I tried playing this in 2009 at a math summer program. It scared a lot of people away, but I got a small group to join in. The scoring algorithm was rather questionable, but the game of competitive Fermi estimates was fun.
I can’t claim to have improved much at rationality or estimates, but, ever since then, I remember that, to the question “How many liters of water are there in the ocean,” the answer “1 mole of liters” is not the mark of a deceiver, but is actually relatively close, being only 1 order of magnitude too low.
If I ever play again, now that I know some measure theory, I’d be tempted to play a distribution that has an arbitrarily high mass at every rational number, and 0 at every irrational number.
Another example for your list: Altneuland catalyzed the Zionist movement that led to the creation of Israel. The city of Tel Aviv is named after the book. https://en.wikipedia.org/wiki/The_Old_New_Land
Was just reading through my journal, and found that I had copied this quote. I think you’ll find it to be of interest re: teaching recursion.
From “Computing Science: Achievements and Challenges” (1999):
“I learned a second lesson in the 60s, when I taught a course on programming to sophomores, and discovered to my surprise that 10% of my audience had the greatest difficulty in coping with the concept of re, cursive procedures. I was surprised because I knew that the concept of recursion was not difficult. Walking with my five-year old son through Eindhoven, he suddenly said “Dad not every boat has a life-boat, has it?” ’”’How come?” I said. “Well, the life-boat could have a smaller life-boat, but then that would be without one.” It turned out that the students with problems were those who had had prior exposure to FORTRAN, and the source of their difficulties was not that FORTRAN did not permit recursion, but that they had not been taught to distinguish between the definition of a programming language and its implementation and that their only handle on the semantics was trying to visualize what happened during program execution. Their only way of “understanding” recursion was to implement it, something of course they could not do. Their way of thinking was so thoroughly operational that, because they did not see how to implement recursion, they could not understand it. The inability to think about programs in an implementation-independent way still afflicts large sections of the computing community, and FORTRAN played a major role in establishing that regrettable tradition”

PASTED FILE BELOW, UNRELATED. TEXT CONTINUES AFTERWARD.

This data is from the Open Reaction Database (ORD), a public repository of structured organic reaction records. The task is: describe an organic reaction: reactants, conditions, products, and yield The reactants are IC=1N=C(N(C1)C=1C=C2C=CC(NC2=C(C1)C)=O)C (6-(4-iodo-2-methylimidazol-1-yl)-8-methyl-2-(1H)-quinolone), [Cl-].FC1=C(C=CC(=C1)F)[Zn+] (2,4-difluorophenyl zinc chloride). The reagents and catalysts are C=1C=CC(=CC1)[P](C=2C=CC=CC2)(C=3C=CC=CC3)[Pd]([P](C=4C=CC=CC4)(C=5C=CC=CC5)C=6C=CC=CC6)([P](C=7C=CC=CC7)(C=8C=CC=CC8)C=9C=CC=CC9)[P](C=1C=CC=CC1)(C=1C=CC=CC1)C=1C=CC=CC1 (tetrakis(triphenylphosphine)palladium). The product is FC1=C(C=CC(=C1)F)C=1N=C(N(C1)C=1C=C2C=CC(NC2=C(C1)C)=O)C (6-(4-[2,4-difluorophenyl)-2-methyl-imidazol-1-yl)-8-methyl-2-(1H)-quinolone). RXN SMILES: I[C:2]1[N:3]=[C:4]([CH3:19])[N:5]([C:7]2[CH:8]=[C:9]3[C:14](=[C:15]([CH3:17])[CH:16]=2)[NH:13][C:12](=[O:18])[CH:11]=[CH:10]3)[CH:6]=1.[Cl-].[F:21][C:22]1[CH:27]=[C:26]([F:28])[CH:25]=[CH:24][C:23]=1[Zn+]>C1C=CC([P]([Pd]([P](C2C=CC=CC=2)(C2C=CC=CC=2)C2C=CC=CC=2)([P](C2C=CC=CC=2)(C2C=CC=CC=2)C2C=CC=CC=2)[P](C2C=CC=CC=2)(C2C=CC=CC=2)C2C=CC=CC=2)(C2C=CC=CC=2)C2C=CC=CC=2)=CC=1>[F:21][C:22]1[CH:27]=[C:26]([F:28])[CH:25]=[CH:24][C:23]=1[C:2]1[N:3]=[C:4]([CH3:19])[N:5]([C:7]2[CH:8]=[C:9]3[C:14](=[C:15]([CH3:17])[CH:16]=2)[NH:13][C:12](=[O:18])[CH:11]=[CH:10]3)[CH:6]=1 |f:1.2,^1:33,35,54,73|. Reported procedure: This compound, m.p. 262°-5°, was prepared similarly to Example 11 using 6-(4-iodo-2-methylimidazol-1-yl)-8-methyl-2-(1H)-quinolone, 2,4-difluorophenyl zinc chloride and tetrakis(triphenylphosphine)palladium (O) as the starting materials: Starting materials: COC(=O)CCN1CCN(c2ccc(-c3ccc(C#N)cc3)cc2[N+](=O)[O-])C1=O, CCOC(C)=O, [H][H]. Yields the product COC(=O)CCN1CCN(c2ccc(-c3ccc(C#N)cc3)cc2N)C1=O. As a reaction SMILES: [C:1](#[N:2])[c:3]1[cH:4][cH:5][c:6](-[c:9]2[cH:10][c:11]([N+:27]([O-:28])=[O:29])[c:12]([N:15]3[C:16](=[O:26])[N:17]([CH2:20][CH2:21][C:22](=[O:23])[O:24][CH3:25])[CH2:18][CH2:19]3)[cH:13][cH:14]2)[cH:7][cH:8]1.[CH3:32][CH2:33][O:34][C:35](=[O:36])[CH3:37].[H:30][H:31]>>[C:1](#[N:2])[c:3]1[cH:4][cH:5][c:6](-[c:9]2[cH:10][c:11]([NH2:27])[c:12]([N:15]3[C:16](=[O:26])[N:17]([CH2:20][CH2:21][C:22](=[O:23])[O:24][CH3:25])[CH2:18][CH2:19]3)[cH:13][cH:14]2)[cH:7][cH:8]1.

I’ve noticed that the Reveal Culture examples / Tell Culture done right resemble greatly the kinds of communication advocated in the many strands of conflict/communication training I’ve taken. Connecting your requests to needs, looking for interests instead of positions, seeing the listener’s perspective, etc.
For instance, the Tell Culture example example “I’m beginning to find this conversation aversive” is quite close to the example from my training “I notice I’m having a reaction,” except that it’s closer to being judgmental. For comparison, here’s a quote I have in Anki, I believe from the book “Difficult Conversations”: “When doing active listening, strategies for making the tension explicit include signaling that you’re having a reaction, sharing how you’re feeling, and postponing the conversation because of emotions.”
The people who gave Malcolm’s friend the “Crocker’s Rules” impression were probably failing to not mix in judgments into their tells. I recently taught a workshop on this, which reminded me just how hard this is for many people.
It’s become very apparent to me that one person with high communication skills can go a long way towards making up for deficits in all whom they interact with. If Reveal Culture/Tell Culture as you understand it really is recommending adopting some of the habits recommended by books like NVC and Difficult Conversations, then I do see this as primarily being about skill, not culture, although learning these skills can be quite deep and can entail some personality changes. One possible reconciliation: having a default preference toward sharing your inner world and accepting those of others may make people much more tolerant of unskilled attempts to do so, where people inadvertently give their positions and judgments instead of their observations, feelings, and needs.
First, I’ll encourage you to have a look at material on what I thought this post was going to be about from the title: https://en.wikipedia.org/wiki/Counterfactual_conditional . I know about this subject primarily from http://citeseerx.ist.psu.edu/viewdoc/download?doi=10.1.1.44.3738&rep=rep1&type=pdf (which is more concrete/mathematical than the Wikipedia article, as it’s written by computer scientists rather than philosophers).
Second: If I’m understanding this correctly in my sleep deprived state, you’re actually working on the exact same problem that I am in one of my papers, except that we focus on causality/counterfactuals in logic systems which correspond to programming language semantics. I got stuck on similar problemss. I can send you a preprint if you PM me.
Overall, my take is that you’re getting stuck in superficial differences of formalisttm, which makes it much harder for sleep-deprived me to find the insight. E.g.: the desire to use graphs to represent proofs; with the proper conceptual toolkit, this “multiple-antecedent problem” is a non-issue. (Two solutions: (1) use hypergraphs [which we do in the current draft of the paper]; (2) join antecedents into one, as is done in proof categories.)